The old Royal Hospital of Granada
Nestled between Calle Real de Cartuja, Calle Ancha de Capuchinos and Cuesta del Hospicio, and overlooking the Triunfo Gardens that at one point were the site of Islamic tombs, we come across the Royal Hospital of Granada. The Catholic Monarchs ordered the construction of this facility in 1504 as part of the effort to renovate the image of the recently-conquered city, and the city’s new Christian residents did not take long to become accustomed to the presence of syphilis patients and the mentally ill inside the building. However, the beds and surgical equipment were removed from this regal building many years ago. In their place, the Royal Hospital has housed the Vice-Chancellor’s Office of the University of Granada along with its prestigious main library since 1981. The extraordinarily overlapping architectural styles—primarily Renaissance—included in the building throughout the lengthy duration of its construction are reason enough for a visit. Additionally, thanks to an initiative by the Hospitaller Order of the Brothers of Saint John of God, the interior still contains the cell in which the Portuguese saint lived as a recluse for a year and where he continues to be revered.
History and symbolism around the creation of the Royal Hospital of Granada
The Royal Hospital of Granada is one of the many institutional buildings that the Catholic Monarchs had built after the city was retaken in 1492 in an effort to redefine an area that had remained under Moorish rule for eight centuries. Since at the time Granada was lacking an official place for healing, it was decided that, in what could be viewed as a symbolic event, the new facility would be built on the site of the former Muslim cemetery Saad Malik, near the historic Puerta de Elvira gate. Ironically, a similar building was erected on what is today the Triunfo Gardens, directly in front of the hospital. It is said that in the 18th century, this spot, which commemorates the Immaculate Conception with a monumental column in the middle, was the site of festivals and celebrations before becoming a place of public execution following the French occupation, with Mariana Pineda, the ‘heroine of liberty’, as the most famous victim.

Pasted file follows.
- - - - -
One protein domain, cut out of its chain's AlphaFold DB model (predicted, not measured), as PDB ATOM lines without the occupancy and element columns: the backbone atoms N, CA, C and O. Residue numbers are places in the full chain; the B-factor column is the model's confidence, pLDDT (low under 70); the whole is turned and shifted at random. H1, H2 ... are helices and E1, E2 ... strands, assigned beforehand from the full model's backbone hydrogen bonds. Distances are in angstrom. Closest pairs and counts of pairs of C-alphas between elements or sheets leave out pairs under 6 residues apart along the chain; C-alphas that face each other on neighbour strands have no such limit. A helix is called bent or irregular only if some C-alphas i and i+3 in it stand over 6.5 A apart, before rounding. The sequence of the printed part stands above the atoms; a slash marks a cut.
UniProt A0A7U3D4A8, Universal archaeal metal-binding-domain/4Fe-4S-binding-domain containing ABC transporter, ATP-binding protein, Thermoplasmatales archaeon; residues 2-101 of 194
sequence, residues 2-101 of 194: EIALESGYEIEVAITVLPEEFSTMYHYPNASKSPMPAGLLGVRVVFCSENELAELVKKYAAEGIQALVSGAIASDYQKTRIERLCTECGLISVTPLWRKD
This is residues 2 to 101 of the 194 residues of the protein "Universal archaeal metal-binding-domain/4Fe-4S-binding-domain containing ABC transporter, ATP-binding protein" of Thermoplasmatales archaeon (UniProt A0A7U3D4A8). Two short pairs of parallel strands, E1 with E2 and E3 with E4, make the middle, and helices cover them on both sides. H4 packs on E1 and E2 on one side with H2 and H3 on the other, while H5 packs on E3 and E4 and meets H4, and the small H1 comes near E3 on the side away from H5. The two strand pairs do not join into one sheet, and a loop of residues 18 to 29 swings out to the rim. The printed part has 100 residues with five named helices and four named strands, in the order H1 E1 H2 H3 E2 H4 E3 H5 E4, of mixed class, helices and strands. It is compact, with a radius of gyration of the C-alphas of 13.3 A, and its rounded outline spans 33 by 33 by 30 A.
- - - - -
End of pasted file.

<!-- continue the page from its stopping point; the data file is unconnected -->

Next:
An heir of Milan’s Ospedale Maggiore Renaissance style that became popular throughout Europe as of the 16th century, the Royal Hospital began treating patients from the Granada War before the original facility was even completed. These soldiers were followed by poor people, pilgrims, syphilis patients and even, as documented in books, those referred to as ‘inocentes’ (the mentally ill) after work on the facility was sped up with support from Charles V in 1522 upon the death of his grandfather Ferdinand II.
A tour of the building
Walking up Cuesta del Hospicio and leaving behind a fence that originally belonged to what used to be San Lázaro Hospital, we reach the main entrance of the Royal Hospital. From this street, visitors can begin noticing the magnificent repertoire of plateresque windows on the main façade in addition to the extraordinary Baroque doorway, built using stones from the Sierra Elvira mountains, that Alonso de Mena created in 1640 and features allegorical carvings such as those of the yoke and arrows in honour of Isabella I and Ferdinand II.